Patellar Height Measurements on Radiograph and Magnetic Resonance Imaging in Patellar Instability and Control Patients

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Abstract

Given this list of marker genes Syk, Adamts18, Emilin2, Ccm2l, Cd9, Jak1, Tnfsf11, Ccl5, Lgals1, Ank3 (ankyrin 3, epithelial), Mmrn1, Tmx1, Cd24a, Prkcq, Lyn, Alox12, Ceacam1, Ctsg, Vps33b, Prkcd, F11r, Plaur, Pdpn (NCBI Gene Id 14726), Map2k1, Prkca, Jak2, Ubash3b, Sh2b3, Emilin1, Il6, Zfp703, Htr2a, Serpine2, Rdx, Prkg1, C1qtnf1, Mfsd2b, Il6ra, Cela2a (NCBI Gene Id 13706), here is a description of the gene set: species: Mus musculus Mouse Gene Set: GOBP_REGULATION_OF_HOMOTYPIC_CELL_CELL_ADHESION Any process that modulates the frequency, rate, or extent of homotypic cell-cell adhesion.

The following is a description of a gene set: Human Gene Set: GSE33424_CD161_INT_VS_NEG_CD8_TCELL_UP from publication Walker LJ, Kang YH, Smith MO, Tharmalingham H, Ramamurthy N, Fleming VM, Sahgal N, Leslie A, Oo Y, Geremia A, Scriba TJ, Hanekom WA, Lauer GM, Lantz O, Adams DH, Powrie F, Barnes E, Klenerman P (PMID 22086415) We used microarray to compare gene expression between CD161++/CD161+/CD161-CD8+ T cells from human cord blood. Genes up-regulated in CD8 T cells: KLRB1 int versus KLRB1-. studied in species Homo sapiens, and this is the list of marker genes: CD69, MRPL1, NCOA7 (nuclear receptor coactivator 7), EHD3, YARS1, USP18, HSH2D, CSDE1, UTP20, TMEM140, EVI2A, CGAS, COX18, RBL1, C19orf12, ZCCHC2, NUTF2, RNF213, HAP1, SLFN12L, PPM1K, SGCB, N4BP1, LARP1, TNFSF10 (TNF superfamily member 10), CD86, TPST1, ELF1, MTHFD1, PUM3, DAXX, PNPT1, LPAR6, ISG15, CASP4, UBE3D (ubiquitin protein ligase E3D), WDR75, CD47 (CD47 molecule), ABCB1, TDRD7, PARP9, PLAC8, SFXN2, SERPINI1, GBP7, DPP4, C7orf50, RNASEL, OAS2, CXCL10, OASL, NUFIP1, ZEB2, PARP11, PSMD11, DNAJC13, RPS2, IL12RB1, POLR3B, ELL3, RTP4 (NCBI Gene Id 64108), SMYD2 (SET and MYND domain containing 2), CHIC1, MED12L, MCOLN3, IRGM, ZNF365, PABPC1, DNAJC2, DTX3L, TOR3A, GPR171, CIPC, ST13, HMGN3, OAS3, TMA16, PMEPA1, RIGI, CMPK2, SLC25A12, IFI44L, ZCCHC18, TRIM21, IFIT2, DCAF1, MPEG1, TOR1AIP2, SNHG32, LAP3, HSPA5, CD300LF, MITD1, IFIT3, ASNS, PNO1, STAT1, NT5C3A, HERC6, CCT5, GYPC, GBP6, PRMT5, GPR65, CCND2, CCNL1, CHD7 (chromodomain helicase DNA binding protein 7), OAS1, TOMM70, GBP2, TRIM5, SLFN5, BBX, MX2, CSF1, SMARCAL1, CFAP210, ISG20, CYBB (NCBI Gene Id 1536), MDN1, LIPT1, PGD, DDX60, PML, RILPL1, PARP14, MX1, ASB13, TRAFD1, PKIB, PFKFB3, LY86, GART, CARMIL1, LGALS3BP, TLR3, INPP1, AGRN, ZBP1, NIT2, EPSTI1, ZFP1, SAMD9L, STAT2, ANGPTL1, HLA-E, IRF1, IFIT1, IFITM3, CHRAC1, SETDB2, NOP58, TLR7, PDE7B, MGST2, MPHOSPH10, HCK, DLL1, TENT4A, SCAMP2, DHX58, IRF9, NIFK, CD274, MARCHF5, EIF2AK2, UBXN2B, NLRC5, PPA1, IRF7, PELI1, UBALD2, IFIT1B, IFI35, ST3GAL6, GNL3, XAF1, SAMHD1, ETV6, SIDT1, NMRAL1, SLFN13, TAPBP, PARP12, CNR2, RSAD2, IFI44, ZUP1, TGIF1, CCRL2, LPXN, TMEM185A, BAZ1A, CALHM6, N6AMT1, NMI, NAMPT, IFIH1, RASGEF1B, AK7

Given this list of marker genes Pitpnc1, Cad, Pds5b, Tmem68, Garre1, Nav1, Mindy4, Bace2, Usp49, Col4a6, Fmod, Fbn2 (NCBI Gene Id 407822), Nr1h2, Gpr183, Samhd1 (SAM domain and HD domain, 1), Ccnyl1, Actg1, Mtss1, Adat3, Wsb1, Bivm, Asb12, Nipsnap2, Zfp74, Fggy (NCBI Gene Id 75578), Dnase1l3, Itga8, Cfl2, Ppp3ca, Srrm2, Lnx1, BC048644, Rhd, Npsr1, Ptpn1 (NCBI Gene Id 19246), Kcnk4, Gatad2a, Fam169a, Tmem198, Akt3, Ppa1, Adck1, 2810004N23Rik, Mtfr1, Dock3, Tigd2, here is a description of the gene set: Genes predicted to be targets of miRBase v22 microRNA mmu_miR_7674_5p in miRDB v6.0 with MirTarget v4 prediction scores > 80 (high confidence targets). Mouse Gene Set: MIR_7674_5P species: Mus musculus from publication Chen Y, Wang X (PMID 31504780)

Insall-Salvati (IS) ratio, modified IS ratio (mIS), Caton-Deschamps (CD) index, and Blackburne-Peel (BP) index are patellar height measurements commonly made on lateral radiographs (XRs) in patients with patellofemoral instability. More recently, magnetic resonance imaging (MRI) has been used as an additional imaging modality to measure patellar height. However, different imaging modalities have not been previously compared for all of these measurements. First, to compare the patellar height measurements of IS, mIS, CD, and BP on XR and MRI in first-time lateral patellar dislocation (LPD) patients and a control population and, second, to evaluate for the effect of sex and skeletal maturity. All first-time LPD patients with both MRI and XR of the knee within 6 weeks of injury from 2008 to 2012 were included in the LPD group (n = 112). Patients without patellofemoral instability who underwent both MRI and XR of the knee served as controls (n = 129). Two independent observers measured patellar height. Mean values were compared among the radiographic modalities, sex, and skeletal maturity status. Interobserver reliability was assessed using intraclass correlation coefficients (ICCs). Patellar height in the LPD group measured greater on MRI than on XR for all four patellar height ratios (IS: 0.11; mIS: 0.07; CD: 0.18; BP: 0.08). In controls, MRI also demonstrated higher readings than XR on two indices (CD: 0.17; BP: 0.16). Skeletally immature patients measured higher than skeletally mature patients in the majority of the measurements by 0.12 to 0.20 on MRI and XR; the majority of the measurements showed no sex differences. ICC was excellent for IS on both MRI (ICC = 0.830) and XR (ICC = 0.849) and for CD on XR (ICC = 0.786). Patellar height measured greater on MRI than XR by approximately 0.10 across four patellar height measurement indices. Skeletally immature patients measured higher than skeletally mature on both MRI and XR, but sex did not have an effect. This is a retrospective cohort study and its level of evidence is 3.

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